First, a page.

Justice League of America 10
Matt Kindt, Tom Derenick, Eddy Barrows
Spoiler alert! You have been warned!
Writer Matt Kindt continues to take over the DC Universe one book at a time and though I do enjoy his work on Suicide Squad (and the Villains Month issues that led into said run), I have to say, so far, I’m not the biggest fan of the direction (or lack thereof) he’s been taking Justice League of America. The consistently inconsistent artwork in this book hasn’t really been helping him out much, either. To be completely honest, this book is really just starting to seem like an excuse to have Justice League be a weekly comic.
The plot is pretty basic. It’s been the same story (more or less) for the last three issues now. Stargirl and Martian Manhunter trying to escape the Crime Syndicate’s prison. But this time around, we get an entirely Stargirl-centric issue, which, unless written by Geoff Johns, I don’t think anyone would ever admit to asking for. What it could have been is an interesting character study that advanced the plot without feeling forced. What it ended up being was a Who’s Who of the Secret Society, a bunch of flashbacks, origins, doubts, fears, and an escape. With an added revelation, which is kind of neat, but doesn’t really make a whole lot of sense at this point: the prison that the three Justice Leagues have been trapped inside isn’t a traditional prison (which we already knew), but rather, they are stuck inside Firestorm (which is totally confusing, yet admittedly intriguing).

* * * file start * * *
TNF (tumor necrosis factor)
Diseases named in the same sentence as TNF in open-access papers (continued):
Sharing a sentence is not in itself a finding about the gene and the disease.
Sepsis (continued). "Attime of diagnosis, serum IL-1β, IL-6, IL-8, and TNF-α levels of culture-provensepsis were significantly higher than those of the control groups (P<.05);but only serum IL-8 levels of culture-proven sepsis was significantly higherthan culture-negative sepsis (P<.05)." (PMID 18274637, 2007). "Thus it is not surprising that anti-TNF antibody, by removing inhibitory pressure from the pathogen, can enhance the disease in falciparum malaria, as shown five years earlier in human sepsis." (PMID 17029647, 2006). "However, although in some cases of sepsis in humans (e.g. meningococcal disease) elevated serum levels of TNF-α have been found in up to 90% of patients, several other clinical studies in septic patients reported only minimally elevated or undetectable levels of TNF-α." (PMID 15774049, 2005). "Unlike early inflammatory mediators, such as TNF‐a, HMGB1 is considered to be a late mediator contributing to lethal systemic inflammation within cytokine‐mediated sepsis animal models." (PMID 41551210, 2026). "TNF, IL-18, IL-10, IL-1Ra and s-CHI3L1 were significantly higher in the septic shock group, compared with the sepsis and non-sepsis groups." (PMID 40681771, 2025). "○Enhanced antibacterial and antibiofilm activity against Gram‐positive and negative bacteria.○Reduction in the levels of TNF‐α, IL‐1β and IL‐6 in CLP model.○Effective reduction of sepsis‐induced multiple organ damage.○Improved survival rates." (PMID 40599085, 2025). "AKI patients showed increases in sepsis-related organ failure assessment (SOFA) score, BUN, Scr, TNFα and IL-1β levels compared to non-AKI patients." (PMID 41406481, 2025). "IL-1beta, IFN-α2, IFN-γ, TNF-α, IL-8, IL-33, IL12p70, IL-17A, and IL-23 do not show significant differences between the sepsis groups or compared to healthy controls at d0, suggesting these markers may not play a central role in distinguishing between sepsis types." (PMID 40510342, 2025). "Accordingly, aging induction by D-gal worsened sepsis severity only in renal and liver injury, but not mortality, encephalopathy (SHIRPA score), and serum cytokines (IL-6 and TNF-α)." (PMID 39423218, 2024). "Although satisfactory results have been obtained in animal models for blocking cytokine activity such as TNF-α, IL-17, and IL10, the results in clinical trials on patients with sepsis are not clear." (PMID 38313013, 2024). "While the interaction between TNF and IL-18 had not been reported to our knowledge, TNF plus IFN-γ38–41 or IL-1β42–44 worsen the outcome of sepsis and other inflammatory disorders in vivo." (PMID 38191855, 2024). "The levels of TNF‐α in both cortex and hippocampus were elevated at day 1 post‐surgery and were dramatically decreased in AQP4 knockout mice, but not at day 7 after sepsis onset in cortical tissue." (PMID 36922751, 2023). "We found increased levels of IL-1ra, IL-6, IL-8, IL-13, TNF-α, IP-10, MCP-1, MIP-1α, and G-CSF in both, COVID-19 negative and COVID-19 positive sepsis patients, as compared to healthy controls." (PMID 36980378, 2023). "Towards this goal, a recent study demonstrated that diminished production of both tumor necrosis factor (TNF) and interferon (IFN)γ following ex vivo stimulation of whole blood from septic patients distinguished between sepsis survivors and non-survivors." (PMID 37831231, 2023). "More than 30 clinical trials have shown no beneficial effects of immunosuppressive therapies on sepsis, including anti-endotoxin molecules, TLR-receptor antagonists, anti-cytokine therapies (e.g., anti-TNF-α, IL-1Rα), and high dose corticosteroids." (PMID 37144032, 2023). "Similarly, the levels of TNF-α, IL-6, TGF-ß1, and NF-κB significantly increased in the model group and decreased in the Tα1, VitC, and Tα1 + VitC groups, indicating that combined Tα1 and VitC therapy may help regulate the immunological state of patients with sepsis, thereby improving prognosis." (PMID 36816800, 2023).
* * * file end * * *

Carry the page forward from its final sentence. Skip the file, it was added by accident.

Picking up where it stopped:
The basic flaws of this issue fall not entirely on the pacing or storytelling (or choice of characters to be spotlighted), but are also equally put on the shoulders of artists Tom Derenick and Eddy Barrows, who are both normally very good at what they do. This seems like a very rushed product, and, unfortunately, there are more sequences featuring strange or distracting facial expressions than there are ones with compelling looks, glances, and emotions. The artwork is rushed. The story is a simple “move the plot along and grab some more bucks for the company with a crossover tie-in,” but it is not without its merits. In fact, it’s actually still much better than quite a few other books on the stands today. And the biggest strength of this issue (and the crossover as a whole) is a sense of something bigger happening. And one of obvious continuity. The characterization, though kind of boring at times, is spot-on. Stargirl and Martian Manhunter never seem like they are written incorrectly. And though not a whole lot has happened, the “twist” at the end of this issue promises that we are finally going to be getting some answers. Hopefully they arrive in the form of some action. I believe they will.
My Rating: 3/5